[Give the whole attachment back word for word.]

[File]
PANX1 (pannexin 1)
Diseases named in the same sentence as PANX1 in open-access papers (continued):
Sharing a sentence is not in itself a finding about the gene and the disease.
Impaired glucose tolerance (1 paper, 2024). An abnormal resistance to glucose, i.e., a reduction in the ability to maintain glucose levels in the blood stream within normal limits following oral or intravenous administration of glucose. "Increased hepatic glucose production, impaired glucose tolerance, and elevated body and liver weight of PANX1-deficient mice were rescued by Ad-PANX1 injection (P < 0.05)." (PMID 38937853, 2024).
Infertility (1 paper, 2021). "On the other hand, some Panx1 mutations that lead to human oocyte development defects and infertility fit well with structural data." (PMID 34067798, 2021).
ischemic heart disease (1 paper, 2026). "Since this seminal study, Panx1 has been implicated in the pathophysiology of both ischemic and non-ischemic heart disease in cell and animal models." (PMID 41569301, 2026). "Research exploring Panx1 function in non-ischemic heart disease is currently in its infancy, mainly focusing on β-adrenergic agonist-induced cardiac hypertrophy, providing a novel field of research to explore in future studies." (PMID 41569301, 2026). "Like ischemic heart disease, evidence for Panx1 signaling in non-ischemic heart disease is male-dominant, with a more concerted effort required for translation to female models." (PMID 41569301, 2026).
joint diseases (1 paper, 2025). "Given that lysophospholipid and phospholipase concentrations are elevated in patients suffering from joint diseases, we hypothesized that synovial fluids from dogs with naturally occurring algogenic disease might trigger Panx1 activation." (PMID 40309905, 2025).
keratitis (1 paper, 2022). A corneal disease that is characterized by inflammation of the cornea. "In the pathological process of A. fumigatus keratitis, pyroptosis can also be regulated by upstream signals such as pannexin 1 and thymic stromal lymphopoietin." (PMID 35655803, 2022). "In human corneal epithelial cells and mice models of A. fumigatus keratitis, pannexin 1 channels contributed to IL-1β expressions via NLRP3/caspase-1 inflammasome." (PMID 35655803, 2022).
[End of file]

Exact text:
PANX1 (pannexin 1)
Diseases named in the same sentence as PANX1 in open-access papers (continued):
Sharing a sentence is not in itself a finding about the gene and the disease.
Impaired glucose tolerance (1 paper, 2024). An abnormal resistance to glucose, i.e., a reduction in the ability to maintain glucose levels in the blood stream within normal limits following oral or intravenous administration of glucose. "Increased hepatic glucose production, impaired glucose tolerance, and elevated body and liver weight of PANX1-deficient mice were rescued by Ad-PANX1 injection (P < 0.05)." (PMID 38937853, 2024).
Infertility (1 paper, 2021). "On the other hand, some Panx1 mutations that lead to human oocyte development defects and infertility fit well with structural data." (PMID 34067798, 2021).
ischemic heart disease (1 paper, 2026). "Since this seminal study, Panx1 has been implicated in the pathophysiology of both ischemic and non-ischemic heart disease in cell and animal models." (PMID 41569301, 2026). "Research exploring Panx1 function in non-ischemic heart disease is currently in its infancy, mainly focusing on β-adrenergic agonist-induced cardiac hypertrophy, providing a novel field of research to explore in future studies." (PMID 41569301, 2026). "Like ischemic heart disease, evidence for Panx1 signaling in non-ischemic heart disease is male-dominant, with a more concerted effort required for translation to female models." (PMID 41569301, 2026).
joint diseases (1 paper, 2025). "Given that lysophospholipid and phospholipase concentrations are elevated in patients suffering from joint diseases, we hypothesized that synovial fluids from dogs with naturally occurring algogenic disease might trigger Panx1 activation." (PMID 40309905, 2025).
keratitis (1 paper, 2022). A corneal disease that is characterized by inflammation of the cornea. "In the pathological process of A. fumigatus keratitis, pyroptosis can also be regulated by upstream signals such as pannexin 1 and thymic stromal lymphopoietin." (PMID 35655803, 2022). "In human corneal epithelial cells and mice models of A. fumigatus keratitis, pannexin 1 channels contributed to IL-1β expressions via NLRP3/caspase-1 inflammasome." (PMID 35655803, 2022).